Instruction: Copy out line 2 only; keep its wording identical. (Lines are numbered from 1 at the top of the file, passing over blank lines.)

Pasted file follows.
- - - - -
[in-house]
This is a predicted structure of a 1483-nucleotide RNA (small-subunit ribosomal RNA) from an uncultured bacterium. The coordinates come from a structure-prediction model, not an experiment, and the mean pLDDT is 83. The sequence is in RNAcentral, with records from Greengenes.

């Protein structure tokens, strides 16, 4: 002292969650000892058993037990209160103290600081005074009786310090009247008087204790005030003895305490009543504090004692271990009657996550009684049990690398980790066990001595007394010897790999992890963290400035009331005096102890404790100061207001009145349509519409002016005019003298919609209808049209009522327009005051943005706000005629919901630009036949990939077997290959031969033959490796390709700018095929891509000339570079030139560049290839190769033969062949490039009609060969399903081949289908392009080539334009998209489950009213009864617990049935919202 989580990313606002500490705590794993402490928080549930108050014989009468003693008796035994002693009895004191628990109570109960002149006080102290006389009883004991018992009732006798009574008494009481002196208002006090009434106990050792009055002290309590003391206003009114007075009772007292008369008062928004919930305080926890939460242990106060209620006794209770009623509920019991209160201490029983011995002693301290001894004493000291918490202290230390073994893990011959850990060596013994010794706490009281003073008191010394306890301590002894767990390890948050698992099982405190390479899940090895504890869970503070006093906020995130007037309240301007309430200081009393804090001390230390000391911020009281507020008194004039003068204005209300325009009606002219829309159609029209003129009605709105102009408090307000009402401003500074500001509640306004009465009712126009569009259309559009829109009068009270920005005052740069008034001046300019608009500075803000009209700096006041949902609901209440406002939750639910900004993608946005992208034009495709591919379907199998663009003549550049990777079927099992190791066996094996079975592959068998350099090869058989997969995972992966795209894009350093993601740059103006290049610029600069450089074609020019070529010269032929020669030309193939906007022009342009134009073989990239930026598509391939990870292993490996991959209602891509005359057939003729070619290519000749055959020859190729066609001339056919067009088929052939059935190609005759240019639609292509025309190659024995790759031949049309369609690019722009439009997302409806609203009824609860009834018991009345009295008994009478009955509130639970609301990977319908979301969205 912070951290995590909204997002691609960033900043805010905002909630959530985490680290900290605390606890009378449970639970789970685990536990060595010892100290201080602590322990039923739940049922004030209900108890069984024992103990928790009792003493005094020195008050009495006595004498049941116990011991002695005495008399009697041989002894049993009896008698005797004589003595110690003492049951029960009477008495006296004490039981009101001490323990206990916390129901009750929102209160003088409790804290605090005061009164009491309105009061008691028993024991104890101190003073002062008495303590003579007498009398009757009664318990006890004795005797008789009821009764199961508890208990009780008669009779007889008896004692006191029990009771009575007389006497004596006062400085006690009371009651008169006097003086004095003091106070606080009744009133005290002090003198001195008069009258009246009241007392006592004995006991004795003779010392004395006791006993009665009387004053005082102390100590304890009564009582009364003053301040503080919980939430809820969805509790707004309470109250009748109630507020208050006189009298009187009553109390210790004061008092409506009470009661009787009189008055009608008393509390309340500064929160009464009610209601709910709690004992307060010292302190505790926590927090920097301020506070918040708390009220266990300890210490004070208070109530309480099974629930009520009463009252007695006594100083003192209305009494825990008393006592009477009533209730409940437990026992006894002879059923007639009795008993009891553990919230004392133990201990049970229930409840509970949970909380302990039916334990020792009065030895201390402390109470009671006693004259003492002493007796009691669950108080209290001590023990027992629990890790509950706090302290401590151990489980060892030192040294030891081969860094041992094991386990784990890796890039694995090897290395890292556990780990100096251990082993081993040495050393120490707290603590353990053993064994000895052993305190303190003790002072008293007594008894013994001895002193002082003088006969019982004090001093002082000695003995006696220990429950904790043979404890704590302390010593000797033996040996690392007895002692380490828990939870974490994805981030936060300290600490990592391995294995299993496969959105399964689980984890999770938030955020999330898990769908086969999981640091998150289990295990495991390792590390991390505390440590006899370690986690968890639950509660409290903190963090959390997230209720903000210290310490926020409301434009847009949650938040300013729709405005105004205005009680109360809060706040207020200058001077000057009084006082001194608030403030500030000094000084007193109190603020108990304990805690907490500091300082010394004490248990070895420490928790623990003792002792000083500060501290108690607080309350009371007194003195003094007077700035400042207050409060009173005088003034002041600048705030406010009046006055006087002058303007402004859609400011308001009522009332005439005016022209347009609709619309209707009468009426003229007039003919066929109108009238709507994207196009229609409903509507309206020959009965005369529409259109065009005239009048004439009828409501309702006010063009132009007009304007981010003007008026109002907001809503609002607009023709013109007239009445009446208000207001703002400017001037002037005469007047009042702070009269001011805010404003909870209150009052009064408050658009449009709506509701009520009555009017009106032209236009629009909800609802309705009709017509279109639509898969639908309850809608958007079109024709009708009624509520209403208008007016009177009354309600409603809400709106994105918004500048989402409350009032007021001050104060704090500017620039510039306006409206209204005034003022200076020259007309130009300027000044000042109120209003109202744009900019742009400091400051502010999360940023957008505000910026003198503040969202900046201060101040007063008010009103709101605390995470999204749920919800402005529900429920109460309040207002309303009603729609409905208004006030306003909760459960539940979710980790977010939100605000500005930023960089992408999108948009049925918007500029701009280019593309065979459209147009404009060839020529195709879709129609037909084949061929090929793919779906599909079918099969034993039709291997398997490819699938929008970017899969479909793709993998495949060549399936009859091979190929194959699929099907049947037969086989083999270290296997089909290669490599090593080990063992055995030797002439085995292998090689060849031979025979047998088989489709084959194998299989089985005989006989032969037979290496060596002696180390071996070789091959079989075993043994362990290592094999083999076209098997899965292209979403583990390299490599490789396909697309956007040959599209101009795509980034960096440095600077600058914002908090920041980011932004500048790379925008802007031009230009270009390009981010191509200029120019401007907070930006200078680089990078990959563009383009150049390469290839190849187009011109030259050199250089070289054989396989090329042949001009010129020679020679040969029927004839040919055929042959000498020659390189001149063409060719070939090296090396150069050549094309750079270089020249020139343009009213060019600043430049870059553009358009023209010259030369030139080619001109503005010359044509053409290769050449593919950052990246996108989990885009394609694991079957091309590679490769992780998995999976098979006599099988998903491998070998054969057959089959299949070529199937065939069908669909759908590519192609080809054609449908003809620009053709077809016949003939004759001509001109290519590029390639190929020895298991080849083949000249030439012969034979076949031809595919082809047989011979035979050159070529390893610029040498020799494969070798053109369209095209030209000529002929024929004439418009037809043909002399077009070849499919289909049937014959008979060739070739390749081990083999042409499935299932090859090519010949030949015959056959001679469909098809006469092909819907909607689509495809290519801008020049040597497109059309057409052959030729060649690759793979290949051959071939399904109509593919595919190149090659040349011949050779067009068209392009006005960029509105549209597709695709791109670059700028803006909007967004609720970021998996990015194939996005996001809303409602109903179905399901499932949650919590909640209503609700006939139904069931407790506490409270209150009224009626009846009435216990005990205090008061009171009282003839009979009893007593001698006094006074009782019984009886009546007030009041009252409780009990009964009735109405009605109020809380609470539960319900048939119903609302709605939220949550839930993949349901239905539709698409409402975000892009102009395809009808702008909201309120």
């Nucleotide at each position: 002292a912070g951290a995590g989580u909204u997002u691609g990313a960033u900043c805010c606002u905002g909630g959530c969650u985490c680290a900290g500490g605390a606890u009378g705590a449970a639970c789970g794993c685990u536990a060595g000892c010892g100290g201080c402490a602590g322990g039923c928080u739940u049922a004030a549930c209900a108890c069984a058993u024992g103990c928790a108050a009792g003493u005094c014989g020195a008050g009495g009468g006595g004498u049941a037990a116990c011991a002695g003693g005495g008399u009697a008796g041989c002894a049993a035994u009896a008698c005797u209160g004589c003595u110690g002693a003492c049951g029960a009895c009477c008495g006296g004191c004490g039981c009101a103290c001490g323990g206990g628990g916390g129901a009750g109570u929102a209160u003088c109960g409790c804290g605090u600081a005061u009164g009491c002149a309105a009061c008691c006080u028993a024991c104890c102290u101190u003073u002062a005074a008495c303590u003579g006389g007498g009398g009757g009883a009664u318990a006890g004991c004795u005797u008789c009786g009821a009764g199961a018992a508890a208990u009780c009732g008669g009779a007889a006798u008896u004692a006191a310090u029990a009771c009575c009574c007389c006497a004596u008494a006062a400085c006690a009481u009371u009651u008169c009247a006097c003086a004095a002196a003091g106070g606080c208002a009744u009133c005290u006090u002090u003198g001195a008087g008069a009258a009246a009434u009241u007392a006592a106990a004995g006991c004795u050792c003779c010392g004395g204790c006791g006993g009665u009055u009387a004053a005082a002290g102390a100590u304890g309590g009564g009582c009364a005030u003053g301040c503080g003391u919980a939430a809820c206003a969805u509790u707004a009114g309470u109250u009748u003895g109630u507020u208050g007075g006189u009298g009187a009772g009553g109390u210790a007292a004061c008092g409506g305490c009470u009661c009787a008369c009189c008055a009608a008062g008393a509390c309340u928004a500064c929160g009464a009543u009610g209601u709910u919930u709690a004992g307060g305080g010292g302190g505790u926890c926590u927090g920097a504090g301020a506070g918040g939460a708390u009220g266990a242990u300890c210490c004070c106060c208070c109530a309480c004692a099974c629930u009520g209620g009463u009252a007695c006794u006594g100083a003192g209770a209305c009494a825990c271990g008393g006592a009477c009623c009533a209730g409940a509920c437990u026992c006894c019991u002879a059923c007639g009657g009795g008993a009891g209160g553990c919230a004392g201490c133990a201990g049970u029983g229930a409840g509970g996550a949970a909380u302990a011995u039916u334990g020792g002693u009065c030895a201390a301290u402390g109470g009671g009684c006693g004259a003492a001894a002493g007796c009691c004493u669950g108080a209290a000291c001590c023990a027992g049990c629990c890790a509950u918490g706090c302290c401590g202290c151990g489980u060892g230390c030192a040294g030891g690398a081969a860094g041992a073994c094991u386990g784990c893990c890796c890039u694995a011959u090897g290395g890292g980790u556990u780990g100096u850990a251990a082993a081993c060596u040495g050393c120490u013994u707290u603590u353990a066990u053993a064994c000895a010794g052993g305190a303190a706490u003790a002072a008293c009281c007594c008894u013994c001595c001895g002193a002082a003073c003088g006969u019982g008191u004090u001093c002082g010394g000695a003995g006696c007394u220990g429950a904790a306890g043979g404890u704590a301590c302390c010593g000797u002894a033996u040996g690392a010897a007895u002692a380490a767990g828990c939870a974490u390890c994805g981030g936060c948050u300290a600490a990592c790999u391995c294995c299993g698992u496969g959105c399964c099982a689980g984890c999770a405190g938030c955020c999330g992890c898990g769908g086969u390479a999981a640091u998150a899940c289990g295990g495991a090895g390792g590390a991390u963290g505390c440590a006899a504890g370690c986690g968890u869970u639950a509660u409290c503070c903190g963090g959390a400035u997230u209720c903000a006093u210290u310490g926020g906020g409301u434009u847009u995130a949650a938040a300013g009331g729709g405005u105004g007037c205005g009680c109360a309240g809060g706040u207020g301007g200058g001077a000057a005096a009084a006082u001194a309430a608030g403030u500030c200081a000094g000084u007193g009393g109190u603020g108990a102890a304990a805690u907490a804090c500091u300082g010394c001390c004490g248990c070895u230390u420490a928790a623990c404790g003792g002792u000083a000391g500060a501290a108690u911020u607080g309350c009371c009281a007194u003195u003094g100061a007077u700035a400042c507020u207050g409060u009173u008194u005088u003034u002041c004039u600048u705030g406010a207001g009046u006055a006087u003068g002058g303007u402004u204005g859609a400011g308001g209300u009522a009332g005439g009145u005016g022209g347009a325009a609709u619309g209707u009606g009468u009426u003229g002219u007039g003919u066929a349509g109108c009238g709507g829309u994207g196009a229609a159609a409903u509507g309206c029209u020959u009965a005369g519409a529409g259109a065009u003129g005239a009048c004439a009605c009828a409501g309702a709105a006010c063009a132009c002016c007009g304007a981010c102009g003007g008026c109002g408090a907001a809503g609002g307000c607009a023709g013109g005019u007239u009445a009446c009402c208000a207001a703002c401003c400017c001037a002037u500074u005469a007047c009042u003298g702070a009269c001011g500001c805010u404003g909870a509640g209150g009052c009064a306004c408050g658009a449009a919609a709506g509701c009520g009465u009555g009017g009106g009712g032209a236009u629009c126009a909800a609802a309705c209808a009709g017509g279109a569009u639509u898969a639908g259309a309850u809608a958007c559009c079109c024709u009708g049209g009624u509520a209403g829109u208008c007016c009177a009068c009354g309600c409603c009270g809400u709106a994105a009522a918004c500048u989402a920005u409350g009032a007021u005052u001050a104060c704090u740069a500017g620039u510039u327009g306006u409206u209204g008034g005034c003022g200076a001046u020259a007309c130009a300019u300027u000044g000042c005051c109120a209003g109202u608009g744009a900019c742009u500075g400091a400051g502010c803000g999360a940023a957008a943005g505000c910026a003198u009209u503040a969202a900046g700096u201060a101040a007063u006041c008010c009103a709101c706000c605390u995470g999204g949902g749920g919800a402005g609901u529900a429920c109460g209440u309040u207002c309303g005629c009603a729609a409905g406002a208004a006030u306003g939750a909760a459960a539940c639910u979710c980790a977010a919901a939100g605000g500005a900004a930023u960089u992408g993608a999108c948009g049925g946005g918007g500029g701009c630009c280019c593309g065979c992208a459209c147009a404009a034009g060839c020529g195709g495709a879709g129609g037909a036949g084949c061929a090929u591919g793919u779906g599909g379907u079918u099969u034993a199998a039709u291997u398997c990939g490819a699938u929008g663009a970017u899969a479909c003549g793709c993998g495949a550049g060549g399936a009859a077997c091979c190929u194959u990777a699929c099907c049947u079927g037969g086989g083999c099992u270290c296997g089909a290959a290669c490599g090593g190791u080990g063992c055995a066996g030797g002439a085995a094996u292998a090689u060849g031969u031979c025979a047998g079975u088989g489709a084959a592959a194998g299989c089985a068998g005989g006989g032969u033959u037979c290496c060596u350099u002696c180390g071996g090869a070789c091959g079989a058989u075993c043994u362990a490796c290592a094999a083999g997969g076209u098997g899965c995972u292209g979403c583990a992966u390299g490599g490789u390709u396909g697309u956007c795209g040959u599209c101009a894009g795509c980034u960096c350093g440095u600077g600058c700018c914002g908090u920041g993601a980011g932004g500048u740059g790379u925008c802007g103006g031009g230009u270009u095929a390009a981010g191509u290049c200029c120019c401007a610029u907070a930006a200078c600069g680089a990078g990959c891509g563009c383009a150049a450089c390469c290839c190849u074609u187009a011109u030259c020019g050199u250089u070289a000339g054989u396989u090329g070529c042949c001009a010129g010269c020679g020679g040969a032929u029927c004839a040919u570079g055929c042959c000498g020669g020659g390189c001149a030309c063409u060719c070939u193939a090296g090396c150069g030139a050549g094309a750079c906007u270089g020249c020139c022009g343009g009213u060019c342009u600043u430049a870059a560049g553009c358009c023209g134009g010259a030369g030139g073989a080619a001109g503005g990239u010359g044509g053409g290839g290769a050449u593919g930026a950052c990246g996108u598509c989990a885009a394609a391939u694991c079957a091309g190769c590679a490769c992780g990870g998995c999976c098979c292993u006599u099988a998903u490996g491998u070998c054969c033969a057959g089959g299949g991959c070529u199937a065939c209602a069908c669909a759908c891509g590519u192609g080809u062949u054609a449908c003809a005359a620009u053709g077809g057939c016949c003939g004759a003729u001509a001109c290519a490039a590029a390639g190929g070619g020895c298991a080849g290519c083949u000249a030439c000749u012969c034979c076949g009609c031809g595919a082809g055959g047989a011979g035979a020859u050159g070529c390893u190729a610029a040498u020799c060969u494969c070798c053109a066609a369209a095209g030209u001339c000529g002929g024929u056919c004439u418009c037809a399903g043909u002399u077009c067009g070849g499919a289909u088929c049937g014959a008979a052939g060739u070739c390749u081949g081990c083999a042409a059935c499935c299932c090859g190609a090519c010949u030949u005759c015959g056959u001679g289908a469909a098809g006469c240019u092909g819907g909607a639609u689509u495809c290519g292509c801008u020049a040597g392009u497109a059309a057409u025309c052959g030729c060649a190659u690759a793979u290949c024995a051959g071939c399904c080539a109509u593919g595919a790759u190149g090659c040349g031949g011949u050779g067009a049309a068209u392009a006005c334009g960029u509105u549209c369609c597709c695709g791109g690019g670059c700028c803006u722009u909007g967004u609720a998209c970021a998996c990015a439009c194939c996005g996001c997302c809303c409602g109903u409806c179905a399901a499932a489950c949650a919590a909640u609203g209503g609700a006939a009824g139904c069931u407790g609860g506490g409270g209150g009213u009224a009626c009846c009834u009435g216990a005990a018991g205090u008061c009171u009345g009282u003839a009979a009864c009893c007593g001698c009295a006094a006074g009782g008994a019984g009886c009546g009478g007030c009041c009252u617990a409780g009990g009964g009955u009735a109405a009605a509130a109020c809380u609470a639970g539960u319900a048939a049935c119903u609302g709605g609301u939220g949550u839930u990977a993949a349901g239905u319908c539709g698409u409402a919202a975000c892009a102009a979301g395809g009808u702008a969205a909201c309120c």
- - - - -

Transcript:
This is a predicted structure of a 1483-nucleotide RNA (small-subunit ribosomal RNA) from an uncultured bacterium. The coordinates come from a structure-prediction model, not an experiment, and the mean pLDDT is 83. The sequence is in RNAcentral, with records from Greengenes.